The most noticeable difference between the two plants is how the berries are located on the plant. As you can see in my picture of the oriental bittersweet, the berries are located all along the stems. In the American bittersweet, the berries are only at the end of each stem. The leaf shapes are also a bit different, but since the leaves are off by November, that isn't much help. The berries of this plant are still pretty, and I've placed a few stems on the outside of the cabin.

More leaves came off the trees last evening, so that this morning the forest looks like winter. Last evening was unusually warm. It felt moist ahead of the rain I'm getting this morning. I stood outside, long after dark, enjoying the feel of the warmth. Leaves dropped around me like the raindrops that would soon fall. There was no breeze to bring them down. It was simply time, and they fell. It sounded a bit like sprinkles of rain.

This morning, the rain is a cold one, and the leaves are ankle deep around me. Winter is not yet here, but it's getting close.

Friday, November 10, 2006

Fairy Dust

Okay, so it’s not really fairy dust. But that’s what this scene looked like to me when I first came across it. It’s really the “skeletons” of a kind of grass that has gone to seed and was sparkled with rain drops.

Blogger had some kind of major crisis yesterday that prevented me from posting anything. It gave me another scare this morning, but is at least momentarily okay.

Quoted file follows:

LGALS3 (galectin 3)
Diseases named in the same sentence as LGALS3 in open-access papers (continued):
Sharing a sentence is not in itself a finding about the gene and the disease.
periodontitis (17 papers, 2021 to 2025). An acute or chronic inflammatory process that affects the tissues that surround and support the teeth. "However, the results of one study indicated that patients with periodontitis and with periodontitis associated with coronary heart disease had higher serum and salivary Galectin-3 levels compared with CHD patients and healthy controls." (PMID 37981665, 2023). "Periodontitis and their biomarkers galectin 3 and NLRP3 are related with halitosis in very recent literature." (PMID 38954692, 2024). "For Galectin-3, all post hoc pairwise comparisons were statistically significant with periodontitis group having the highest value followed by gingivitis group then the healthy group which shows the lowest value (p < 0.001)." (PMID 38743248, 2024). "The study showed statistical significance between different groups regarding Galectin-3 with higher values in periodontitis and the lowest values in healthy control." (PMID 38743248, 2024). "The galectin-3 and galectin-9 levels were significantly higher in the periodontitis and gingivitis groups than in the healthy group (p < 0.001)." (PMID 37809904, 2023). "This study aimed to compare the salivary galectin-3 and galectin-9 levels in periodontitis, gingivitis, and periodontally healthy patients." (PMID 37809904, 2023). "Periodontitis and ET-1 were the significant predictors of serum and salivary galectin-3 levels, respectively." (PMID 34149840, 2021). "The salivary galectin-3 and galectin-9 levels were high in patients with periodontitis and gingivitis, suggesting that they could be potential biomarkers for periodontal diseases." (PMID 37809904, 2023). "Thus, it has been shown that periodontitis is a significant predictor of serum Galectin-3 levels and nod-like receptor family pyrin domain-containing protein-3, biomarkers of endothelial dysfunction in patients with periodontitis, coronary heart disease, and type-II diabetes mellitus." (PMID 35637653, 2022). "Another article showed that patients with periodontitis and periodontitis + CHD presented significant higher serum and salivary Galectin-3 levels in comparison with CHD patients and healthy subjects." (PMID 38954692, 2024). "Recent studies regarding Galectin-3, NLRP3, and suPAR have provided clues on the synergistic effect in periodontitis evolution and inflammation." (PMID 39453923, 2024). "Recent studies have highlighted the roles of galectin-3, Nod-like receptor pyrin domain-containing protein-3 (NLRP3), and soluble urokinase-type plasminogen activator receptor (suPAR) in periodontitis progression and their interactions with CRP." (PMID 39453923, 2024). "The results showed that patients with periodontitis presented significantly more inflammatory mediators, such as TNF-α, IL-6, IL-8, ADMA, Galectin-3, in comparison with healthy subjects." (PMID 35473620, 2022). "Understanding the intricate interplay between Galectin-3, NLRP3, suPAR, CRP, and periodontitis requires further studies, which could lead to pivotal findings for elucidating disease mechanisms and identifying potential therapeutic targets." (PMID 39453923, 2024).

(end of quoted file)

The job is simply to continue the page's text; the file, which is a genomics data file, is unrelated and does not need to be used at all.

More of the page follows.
The last rain has cleared out, leaving the weather clear and abnormally warm for the moment. That won’t last past today. The last rain storm came from the south, bringing warm weather with it. It is so warm that this morning Dog discovered a very large toad on our morning walk, which he greeted with delight. Having had his own toad encounter years ago when he was a pup, he didn’t try to eat it, the way Baby Dog tried to earlier in the year. Instead he nosed it repeatedly, watching it hop with each touch of his nose. He wagged his tail and seemed to enjoy his discovery. Since the toad was in an area where it might get squished, I picked it up and moved it out of the way, hoping for the best.

The rain that’s forecast for this weekend is from the north and west, and will bring cooler weather with it. It’s as though November is in a tug-of-war, with both fall and winter fighting for control. Winter will win, at least eventually, though if recent years are any indication, it will be a pale shadow of its past years. This is also a mild El NiƱo year, which during any occurrence usually means a mild winter.